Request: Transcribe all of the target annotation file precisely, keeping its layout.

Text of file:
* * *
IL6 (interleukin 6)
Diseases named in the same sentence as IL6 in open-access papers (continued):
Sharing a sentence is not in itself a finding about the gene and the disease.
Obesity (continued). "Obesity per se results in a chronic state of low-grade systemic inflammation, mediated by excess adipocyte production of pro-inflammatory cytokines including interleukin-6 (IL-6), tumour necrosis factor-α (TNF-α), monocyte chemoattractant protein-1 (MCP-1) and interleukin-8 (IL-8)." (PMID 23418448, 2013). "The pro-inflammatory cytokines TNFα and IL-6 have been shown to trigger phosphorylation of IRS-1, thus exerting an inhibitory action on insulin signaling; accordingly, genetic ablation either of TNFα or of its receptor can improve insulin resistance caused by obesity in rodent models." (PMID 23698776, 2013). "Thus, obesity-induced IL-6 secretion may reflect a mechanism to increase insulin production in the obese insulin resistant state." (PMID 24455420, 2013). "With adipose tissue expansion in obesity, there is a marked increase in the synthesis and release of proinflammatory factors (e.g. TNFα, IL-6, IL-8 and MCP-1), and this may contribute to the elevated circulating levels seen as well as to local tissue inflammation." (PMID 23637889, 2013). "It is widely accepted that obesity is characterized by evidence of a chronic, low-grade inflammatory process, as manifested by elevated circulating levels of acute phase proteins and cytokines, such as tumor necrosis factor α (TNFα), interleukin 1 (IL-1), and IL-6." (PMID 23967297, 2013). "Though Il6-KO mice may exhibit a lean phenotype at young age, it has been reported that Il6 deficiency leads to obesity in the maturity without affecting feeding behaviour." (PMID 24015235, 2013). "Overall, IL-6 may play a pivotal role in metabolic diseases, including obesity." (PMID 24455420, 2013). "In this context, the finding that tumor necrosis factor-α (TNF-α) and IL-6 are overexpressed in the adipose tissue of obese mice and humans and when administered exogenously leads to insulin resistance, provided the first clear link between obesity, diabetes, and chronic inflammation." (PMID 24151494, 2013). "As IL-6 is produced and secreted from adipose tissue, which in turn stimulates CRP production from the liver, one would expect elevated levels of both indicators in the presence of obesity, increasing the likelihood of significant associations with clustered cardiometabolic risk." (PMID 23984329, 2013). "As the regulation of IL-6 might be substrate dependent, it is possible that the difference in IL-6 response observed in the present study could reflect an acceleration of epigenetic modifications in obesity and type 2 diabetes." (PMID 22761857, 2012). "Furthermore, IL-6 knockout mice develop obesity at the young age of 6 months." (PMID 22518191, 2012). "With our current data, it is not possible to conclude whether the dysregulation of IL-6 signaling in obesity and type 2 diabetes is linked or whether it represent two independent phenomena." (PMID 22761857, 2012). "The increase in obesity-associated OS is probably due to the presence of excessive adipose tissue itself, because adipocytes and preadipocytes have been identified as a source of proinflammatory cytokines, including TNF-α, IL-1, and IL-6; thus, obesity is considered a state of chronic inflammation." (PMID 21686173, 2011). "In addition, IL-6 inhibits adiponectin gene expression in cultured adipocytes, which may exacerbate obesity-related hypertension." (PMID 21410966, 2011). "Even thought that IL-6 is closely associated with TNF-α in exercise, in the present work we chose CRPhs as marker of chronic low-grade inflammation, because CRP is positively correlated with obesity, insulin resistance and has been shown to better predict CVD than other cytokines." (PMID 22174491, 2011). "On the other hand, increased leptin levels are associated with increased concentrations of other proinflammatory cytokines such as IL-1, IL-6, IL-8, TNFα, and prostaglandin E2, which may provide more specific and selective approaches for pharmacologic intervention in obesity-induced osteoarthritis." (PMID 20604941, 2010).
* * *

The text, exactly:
IL6 (interleukin 6)
Diseases named in the same sentence as IL6 in open-access papers (continued):
Sharing a sentence is not in itself a finding about the gene and the disease.
Obesity (continued). "Obesity per se results in a chronic state of low-grade systemic inflammation, mediated by excess adipocyte production of pro-inflammatory cytokines including interleukin-6 (IL-6), tumour necrosis factor-α (TNF-α), monocyte chemoattractant protein-1 (MCP-1) and interleukin-8 (IL-8)." (PMID 23418448, 2013). "The pro-inflammatory cytokines TNFα and IL-6 have been shown to trigger phosphorylation of IRS-1, thus exerting an inhibitory action on insulin signaling; accordingly, genetic ablation either of TNFα or of its receptor can improve insulin resistance caused by obesity in rodent models." (PMID 23698776, 2013). "Thus, obesity-induced IL-6 secretion may reflect a mechanism to increase insulin production in the obese insulin resistant state." (PMID 24455420, 2013). "With adipose tissue expansion in obesity, there is a marked increase in the synthesis and release of proinflammatory factors (e.g. TNFα, IL-6, IL-8 and MCP-1), and this may contribute to the elevated circulating levels seen as well as to local tissue inflammation." (PMID 23637889, 2013). "It is widely accepted that obesity is characterized by evidence of a chronic, low-grade inflammatory process, as manifested by elevated circulating levels of acute phase proteins and cytokines, such as tumor necrosis factor α (TNFα), interleukin 1 (IL-1), and IL-6." (PMID 23967297, 2013). "Though Il6-KO mice may exhibit a lean phenotype at young age, it has been reported that Il6 deficiency leads to obesity in the maturity without affecting feeding behaviour." (PMID 24015235, 2013). "Overall, IL-6 may play a pivotal role in metabolic diseases, including obesity." (PMID 24455420, 2013). "In this context, the finding that tumor necrosis factor-α (TNF-α) and IL-6 are overexpressed in the adipose tissue of obese mice and humans and when administered exogenously leads to insulin resistance, provided the first clear link between obesity, diabetes, and chronic inflammation." (PMID 24151494, 2013). "As IL-6 is produced and secreted from adipose tissue, which in turn stimulates CRP production from the liver, one would expect elevated levels of both indicators in the presence of obesity, increasing the likelihood of significant associations with clustered cardiometabolic risk." (PMID 23984329, 2013). "As the regulation of IL-6 might be substrate dependent, it is possible that the difference in IL-6 response observed in the present study could reflect an acceleration of epigenetic modifications in obesity and type 2 diabetes." (PMID 22761857, 2012). "Furthermore, IL-6 knockout mice develop obesity at the young age of 6 months." (PMID 22518191, 2012). "With our current data, it is not possible to conclude whether the dysregulation of IL-6 signaling in obesity and type 2 diabetes is linked or whether it represent two independent phenomena." (PMID 22761857, 2012). "The increase in obesity-associated OS is probably due to the presence of excessive adipose tissue itself, because adipocytes and preadipocytes have been identified as a source of proinflammatory cytokines, including TNF-α, IL-1, and IL-6; thus, obesity is considered a state of chronic inflammation." (PMID 21686173, 2011). "In addition, IL-6 inhibits adiponectin gene expression in cultured adipocytes, which may exacerbate obesity-related hypertension." (PMID 21410966, 2011). "Even thought that IL-6 is closely associated with TNF-α in exercise, in the present work we chose CRPhs as marker of chronic low-grade inflammation, because CRP is positively correlated with obesity, insulin resistance and has been shown to better predict CVD than other cytokines." (PMID 22174491, 2011). "On the other hand, increased leptin levels are associated with increased concentrations of other proinflammatory cytokines such as IL-1, IL-6, IL-8, TNFα, and prostaglandin E2, which may provide more specific and selective approaches for pharmacologic intervention in obesity-induced osteoarthritis." (PMID 20604941, 2010).